Five Tips to Replace a Flat Tire Safely

Five Tips to Replace a Flat Tire Safely

It’s late. You’re heading home after a long day at work when suddenly your car starts pulling to one side. You know what you’ll find before you even pull over: a flat tire.

The mechanics of changing a tire are simple. Jack up the car, unscrew the lug nuts, swap out the tire, tighten down the nuts, and move on with your day. It’s so familiar that many people forget to take an extra moment to think about safety. Changing a tire on the roadside can be dangerous. Don’t put yourself at risk; follow these tips for a fast, safe tire change.

  1. Be prepared. Make sure there is a jack, spare tire, tire blocks, and the proper lug wrench in your trunk at all times. You may also want a tire gauge, WD-40, a mat to kneel on, a flashlight, and a poncho in case of rain. Gloves are another nice addition to your emergency kit.

As soon as you get a new car, take the jack out and make sure you know how it works. They’re all fairly similar, but you don’t want any surprises when you need to use it. Read through the owner’s manual to find vehicle-specific procedures for changing a tire.

If you bought a Chevy, ask one of their Service technicians to show you the ropes.

  1. Pick your spot. You can drive a few hundred yards without permanently destroying your tire, so don’t just pull over any old place. The draft from a passing semi can knock your car off the jack if you’re too close. Also, you don’t want to risk being clipped by a driver who drifts out of their lane while you’re working.

Find a level spot entirely off the road, including the breakdown lane if at all possible. (It’s legal to drive there in some states.) Be careful not to park on a curve where other drivers might not see you. Check the ground to make sure it’s hard enough to support the jack.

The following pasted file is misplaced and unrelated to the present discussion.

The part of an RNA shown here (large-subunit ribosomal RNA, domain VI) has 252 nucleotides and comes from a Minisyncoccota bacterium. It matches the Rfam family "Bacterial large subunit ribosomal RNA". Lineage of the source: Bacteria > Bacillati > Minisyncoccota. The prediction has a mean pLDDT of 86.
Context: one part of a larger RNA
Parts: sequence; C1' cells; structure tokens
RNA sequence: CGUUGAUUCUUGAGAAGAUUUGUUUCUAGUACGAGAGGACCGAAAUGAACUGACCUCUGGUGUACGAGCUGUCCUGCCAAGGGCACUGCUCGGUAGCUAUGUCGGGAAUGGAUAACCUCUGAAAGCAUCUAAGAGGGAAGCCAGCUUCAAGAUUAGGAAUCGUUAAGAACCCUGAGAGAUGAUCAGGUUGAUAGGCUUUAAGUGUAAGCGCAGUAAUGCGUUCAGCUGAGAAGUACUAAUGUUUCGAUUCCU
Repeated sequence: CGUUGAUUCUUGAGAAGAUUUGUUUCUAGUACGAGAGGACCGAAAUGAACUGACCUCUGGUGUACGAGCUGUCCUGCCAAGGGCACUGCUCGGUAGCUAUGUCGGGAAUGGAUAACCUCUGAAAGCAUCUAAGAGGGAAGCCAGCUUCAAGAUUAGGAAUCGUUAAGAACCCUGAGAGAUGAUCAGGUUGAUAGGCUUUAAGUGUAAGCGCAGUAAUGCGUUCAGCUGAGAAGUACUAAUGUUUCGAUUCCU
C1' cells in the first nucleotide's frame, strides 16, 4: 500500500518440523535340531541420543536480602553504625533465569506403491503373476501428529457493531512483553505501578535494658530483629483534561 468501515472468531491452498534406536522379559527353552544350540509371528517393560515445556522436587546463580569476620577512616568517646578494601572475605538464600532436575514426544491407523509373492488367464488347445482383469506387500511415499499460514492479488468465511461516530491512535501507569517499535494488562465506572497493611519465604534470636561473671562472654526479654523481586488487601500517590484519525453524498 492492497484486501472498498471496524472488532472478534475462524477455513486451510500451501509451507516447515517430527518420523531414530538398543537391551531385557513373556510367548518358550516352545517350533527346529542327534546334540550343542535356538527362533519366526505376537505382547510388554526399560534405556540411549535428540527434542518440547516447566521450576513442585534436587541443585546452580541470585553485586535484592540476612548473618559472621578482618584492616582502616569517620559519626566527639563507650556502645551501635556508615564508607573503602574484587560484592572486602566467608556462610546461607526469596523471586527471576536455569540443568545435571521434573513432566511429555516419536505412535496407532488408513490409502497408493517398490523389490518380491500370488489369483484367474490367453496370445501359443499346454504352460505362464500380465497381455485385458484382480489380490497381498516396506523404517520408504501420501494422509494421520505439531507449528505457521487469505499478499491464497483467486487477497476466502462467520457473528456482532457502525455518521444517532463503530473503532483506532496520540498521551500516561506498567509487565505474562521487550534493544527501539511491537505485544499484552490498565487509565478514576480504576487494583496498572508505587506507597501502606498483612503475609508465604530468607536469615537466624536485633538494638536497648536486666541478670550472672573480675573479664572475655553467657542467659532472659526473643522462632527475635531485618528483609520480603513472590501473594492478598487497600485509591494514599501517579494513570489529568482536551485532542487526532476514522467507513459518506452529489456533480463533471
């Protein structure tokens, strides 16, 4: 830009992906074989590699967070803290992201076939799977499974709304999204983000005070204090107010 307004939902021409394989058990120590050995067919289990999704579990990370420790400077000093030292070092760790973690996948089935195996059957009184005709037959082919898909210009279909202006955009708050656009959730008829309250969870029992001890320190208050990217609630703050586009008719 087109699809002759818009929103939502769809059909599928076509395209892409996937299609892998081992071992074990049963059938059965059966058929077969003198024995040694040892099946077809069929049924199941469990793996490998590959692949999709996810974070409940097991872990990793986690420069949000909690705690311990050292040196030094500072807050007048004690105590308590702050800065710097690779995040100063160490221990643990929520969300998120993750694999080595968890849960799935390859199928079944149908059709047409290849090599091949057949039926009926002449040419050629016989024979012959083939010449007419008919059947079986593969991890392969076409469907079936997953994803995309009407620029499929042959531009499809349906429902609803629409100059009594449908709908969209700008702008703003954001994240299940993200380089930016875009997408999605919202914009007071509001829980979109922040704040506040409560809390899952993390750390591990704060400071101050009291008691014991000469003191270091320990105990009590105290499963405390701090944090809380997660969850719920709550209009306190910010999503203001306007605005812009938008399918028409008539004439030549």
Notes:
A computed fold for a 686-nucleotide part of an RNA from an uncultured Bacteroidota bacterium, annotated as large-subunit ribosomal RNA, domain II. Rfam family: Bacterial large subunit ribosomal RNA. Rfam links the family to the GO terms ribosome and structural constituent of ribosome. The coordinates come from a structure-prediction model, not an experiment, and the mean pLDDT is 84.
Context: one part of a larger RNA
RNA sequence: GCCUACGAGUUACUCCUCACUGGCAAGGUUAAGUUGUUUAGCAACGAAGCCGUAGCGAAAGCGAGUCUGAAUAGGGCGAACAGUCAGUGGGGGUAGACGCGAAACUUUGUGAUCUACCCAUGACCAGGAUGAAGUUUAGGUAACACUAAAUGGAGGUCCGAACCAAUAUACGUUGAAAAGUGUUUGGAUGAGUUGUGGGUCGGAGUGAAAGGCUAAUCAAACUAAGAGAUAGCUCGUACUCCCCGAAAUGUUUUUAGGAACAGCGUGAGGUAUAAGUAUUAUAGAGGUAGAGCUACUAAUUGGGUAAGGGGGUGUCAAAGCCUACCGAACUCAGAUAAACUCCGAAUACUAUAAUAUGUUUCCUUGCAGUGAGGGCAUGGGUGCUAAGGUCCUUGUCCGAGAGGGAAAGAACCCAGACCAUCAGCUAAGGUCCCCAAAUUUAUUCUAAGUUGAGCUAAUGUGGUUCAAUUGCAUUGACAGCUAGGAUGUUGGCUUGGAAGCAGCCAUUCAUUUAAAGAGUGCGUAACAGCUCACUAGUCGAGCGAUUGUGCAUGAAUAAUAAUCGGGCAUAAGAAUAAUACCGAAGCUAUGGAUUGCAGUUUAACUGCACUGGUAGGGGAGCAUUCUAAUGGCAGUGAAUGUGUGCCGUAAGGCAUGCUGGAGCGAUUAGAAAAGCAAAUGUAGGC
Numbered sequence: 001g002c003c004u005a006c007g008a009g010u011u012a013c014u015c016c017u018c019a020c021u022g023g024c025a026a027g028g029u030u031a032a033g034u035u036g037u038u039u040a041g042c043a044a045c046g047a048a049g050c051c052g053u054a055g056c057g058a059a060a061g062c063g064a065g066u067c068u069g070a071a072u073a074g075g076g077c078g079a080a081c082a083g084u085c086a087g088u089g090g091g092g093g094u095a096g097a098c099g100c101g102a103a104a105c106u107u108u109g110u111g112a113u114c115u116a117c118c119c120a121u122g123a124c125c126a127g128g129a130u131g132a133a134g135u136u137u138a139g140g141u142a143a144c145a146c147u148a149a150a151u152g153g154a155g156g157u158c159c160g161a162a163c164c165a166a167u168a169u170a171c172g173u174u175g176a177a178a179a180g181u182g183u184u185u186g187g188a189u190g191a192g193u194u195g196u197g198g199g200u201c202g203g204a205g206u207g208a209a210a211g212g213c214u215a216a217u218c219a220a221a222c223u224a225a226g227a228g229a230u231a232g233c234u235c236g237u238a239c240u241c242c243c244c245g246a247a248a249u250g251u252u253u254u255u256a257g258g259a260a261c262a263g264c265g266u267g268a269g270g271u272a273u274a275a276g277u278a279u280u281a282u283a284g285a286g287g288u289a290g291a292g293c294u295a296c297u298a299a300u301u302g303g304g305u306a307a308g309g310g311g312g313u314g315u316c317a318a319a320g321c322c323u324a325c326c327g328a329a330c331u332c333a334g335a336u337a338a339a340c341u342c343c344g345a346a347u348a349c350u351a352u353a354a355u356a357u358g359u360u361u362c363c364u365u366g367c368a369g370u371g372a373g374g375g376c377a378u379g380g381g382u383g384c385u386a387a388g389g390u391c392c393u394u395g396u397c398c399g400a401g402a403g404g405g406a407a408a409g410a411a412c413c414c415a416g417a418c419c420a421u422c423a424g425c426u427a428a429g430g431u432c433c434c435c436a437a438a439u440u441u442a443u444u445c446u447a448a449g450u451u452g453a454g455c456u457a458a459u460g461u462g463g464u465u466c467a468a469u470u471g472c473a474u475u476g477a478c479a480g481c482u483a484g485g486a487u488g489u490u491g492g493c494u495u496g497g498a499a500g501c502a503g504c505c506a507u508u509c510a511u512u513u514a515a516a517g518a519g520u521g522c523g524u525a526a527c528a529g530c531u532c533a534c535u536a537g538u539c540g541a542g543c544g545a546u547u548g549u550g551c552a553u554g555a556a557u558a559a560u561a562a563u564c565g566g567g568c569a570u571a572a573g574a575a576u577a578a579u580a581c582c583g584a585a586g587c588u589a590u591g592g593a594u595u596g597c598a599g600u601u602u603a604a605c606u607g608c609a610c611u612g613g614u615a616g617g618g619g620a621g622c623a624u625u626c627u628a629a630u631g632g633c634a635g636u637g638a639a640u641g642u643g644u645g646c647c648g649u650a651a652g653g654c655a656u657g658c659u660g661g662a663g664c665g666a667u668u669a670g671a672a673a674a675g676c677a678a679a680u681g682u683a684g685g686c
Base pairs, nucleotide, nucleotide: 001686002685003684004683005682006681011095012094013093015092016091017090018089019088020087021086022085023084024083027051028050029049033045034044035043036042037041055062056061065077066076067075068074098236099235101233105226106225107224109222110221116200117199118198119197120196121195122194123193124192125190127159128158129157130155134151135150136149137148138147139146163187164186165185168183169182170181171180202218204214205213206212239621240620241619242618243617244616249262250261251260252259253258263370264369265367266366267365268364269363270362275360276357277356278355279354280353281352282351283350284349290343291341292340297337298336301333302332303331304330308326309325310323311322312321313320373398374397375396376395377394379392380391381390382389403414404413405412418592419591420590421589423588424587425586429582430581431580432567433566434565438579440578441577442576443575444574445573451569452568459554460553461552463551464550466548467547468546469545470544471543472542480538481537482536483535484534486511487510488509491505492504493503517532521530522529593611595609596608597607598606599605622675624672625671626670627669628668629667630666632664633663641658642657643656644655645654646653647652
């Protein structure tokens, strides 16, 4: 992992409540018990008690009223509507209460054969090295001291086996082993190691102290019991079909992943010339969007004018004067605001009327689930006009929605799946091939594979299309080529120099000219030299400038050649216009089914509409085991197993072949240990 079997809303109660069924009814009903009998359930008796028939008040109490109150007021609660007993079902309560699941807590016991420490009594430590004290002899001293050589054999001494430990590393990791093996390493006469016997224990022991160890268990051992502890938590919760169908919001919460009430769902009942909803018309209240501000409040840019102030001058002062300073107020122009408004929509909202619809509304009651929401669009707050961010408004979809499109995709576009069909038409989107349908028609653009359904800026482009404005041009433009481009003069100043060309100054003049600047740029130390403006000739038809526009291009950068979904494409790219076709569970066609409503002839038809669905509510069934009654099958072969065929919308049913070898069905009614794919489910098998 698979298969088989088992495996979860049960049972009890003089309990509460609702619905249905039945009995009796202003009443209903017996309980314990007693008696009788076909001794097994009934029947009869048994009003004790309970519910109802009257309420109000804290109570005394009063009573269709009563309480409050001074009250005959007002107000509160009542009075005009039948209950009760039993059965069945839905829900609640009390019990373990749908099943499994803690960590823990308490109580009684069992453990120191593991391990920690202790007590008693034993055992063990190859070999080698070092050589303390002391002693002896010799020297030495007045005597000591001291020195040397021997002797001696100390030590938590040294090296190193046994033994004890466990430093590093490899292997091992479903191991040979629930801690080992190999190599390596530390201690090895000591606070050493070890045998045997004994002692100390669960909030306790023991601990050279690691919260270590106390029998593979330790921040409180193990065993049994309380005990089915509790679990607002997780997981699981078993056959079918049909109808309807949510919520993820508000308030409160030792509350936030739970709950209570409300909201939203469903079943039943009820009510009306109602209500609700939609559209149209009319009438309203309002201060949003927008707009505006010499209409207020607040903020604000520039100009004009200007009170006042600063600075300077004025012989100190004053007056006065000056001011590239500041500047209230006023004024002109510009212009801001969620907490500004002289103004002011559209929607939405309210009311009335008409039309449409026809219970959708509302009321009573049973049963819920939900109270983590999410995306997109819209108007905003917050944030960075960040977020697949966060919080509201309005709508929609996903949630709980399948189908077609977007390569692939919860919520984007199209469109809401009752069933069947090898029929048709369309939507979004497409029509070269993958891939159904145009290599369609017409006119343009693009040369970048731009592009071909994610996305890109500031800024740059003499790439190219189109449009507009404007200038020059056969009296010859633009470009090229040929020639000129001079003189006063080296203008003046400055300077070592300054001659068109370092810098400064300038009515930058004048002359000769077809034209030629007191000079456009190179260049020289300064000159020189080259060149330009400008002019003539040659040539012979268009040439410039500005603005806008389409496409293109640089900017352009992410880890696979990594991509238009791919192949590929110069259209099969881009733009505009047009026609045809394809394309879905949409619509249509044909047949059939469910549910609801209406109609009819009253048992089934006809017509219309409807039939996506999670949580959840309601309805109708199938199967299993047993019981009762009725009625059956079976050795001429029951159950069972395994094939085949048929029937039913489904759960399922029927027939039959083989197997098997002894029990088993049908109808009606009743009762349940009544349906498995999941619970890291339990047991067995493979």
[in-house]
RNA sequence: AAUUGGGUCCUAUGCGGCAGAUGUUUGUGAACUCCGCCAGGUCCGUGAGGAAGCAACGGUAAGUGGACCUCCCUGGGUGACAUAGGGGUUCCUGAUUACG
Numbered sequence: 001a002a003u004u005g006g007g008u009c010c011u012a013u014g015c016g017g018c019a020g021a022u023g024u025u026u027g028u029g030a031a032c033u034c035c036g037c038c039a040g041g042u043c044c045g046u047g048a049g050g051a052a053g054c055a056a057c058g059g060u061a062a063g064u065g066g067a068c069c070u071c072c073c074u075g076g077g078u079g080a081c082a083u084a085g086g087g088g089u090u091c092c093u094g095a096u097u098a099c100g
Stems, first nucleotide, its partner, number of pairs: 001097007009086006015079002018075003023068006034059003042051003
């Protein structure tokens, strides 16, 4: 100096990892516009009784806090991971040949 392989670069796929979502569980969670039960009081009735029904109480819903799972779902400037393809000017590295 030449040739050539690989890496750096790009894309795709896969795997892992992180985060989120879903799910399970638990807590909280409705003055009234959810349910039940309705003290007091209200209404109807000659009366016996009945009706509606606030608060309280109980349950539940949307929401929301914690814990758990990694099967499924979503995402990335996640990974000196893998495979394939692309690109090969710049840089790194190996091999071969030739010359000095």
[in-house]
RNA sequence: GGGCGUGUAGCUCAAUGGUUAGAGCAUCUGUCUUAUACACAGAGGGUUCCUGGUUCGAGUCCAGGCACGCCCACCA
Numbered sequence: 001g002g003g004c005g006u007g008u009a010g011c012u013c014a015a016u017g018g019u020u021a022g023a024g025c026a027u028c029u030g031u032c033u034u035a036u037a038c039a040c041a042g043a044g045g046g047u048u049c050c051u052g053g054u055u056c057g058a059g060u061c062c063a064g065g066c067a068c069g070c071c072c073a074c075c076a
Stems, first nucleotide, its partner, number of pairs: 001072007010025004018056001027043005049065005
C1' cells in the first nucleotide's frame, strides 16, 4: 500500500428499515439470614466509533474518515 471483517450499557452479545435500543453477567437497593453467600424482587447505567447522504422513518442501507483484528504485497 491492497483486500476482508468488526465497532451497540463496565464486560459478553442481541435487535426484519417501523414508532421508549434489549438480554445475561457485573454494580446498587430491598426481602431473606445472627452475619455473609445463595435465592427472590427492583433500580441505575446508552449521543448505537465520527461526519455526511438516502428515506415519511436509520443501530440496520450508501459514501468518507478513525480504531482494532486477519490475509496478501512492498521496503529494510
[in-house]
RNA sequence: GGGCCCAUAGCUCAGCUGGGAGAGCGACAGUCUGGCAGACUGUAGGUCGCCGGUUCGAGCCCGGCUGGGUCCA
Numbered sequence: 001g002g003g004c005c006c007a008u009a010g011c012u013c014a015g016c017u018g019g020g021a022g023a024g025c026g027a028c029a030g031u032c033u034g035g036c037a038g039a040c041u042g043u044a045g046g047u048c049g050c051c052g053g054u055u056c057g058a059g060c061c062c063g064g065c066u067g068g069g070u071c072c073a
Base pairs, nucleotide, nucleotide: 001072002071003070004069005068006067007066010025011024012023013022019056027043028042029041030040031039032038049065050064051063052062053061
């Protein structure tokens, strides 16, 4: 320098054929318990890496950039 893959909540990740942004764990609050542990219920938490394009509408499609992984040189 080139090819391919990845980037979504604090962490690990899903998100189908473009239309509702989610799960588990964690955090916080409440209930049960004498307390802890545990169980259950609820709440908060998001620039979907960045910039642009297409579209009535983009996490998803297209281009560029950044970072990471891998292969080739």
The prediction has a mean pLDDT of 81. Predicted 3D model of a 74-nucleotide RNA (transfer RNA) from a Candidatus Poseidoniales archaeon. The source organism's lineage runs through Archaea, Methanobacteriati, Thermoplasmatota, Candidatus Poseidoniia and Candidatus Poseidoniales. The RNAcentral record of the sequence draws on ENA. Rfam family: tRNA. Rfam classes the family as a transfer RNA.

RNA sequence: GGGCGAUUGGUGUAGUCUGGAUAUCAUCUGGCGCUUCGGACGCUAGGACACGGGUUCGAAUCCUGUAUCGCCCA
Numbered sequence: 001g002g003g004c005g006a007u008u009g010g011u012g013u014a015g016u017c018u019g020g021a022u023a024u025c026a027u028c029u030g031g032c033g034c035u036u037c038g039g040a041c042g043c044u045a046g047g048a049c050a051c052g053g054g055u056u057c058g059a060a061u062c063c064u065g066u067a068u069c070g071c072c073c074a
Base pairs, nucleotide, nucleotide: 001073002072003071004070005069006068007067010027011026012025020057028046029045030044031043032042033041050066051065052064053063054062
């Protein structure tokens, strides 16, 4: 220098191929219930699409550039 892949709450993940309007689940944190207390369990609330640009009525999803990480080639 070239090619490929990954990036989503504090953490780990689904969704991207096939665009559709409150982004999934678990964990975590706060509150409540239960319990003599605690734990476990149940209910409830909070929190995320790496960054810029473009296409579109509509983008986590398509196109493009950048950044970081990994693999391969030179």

If you can’t get to a safe spot, call for roadside assistance. Don’t try to change your tire yourself unless you can do so safely.

  1. Turn on your hazard lights and put out warning triangles. This is especially important at night and at dusk when there may be fog. Most tire-change related accidents happen because the oncoming driver didn’t see the stopped car.

Hazard triangles are found in most pre-prepared vehicle emergency kits, though they may be folded up. Put them about fifty yards behind your car.

  1. Have everyone get out of the vehicle. Ask everyone to climb out and stand well away from the road. Don’t let anyone wait inside the car while you change the tire, especially children. The car will be off-balance while you have it on the jack, and all it takes is one lean at the wrong moment to tip it off. That’s a recipe for disaster when you might have a hand or leg under the car.
  1. Use tire blocks. It’s tempting to skip tire blocks. After all, changing a tire doesn’t take that long and the blocks can be a hassle. Blocks make a car much more stable, though, and they’re absolutely critical if there is any incline. Place blocks behind and in front of the tire diagonally opposite the flat.

At Heidebreicht, we want to help you drive safely all the time. If you’re near Macomb County, our GM certified technicians can answer any tire changing questions you have. Check out our tires and come for service

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